...These critics are playing the Democrats’ game. The GOP is not the party which idolizes Ivy League acceptability as the criterion of intellectual and mental fitness. Nor does the Supreme Court ideally consist of the nine greatest legal scholars of an era. Like any small group, it is better off being able to draw on abilities of more than one type of personality. The Houston lawyer who blogs under the name of Beldar wisely points out that practicing high level law in the real world and rising to co-managing partner of a major law firm not only demonstrates a proficient mind, it provides a necessary and valuable perspective for a Supreme Court Justice, one which has sorely been lacking...

Tuesday, October 04, 2005

Who Do You Trust?

Reactions from all over the political spectrum are rolling in on President Bush's nomination of Harriet Miers to the Supreme Court.

There were initial reactions and then second-thought reactions, like this one and this one at Polipundit.

The talk radio waves were blowing up yesterday with the lament that an opportunity had been lost.

But Hugh Hewitt asked the question: Do you trust him? and Do you trust them?

In the first post, he calls on conservatives to trust the President, and although we don't know much about Miers, he does.

In the second post, he has a round-up of the endorsements for Miers, which include James Dobson.

The Wall Street Journal has an article this morning called, Faith-Based Nominee:

With the nomination yesterday of Harriet Miers to the Supreme Court, President Bush has fulfilled his promise to appoint Justices in the mold of Antonin Scalia and Clarence Thomas. Or has he? The only person who can say for sure seems to be the President himself, who has known Ms. Miers for 20 years as his personal attorney and White House adviser.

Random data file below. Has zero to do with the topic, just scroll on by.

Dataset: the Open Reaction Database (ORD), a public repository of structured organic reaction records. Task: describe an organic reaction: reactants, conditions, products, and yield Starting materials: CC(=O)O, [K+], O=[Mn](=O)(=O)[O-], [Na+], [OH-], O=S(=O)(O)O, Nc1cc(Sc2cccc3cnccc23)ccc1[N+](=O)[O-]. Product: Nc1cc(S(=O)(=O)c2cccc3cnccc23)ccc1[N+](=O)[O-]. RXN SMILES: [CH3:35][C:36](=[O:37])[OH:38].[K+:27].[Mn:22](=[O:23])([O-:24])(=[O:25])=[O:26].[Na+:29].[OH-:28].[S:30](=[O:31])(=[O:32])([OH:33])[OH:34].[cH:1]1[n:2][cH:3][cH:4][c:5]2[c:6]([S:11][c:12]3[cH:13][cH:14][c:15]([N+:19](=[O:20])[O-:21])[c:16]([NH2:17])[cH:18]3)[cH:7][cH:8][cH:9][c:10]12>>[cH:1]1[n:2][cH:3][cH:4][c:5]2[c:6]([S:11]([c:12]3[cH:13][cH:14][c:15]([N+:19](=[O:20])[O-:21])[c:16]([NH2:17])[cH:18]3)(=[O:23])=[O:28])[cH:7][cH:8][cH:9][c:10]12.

For the rest of us, the nominee is mostly a Texas mystery. The 60-year-old has had a worthy career--any woman of that era who rose to lead a Dallas law firm, was elected to head the Texas Bar Association and became White House Counsel is no legal slouch. But when it comes to the judicial philosophy that she would bring to the Supreme Court, she is a blank public slate. Mr. Bush is asking the Senate, his supporters especially, to trust him on this one.

The President, who knows infinitely more about these matters than most Americans, including the pundits, has a plan.

Sure it is easy to question and second guess because we don't have to live with the legacy of being wrong. Back in 1991, when Clarence Thomas was nominated, National Review stated:

Truth be told, however, his public record on issues other than civil rights is still more Souteresque than Borkian. Hat-tip: Drudge

I doubt the folks at National Review would agree with this statement today.

Since I know little about the Supreme Court or con law, I will defer to the President. I will trust that he knows what he is doing and that he will represent the interests that I elected him to represent.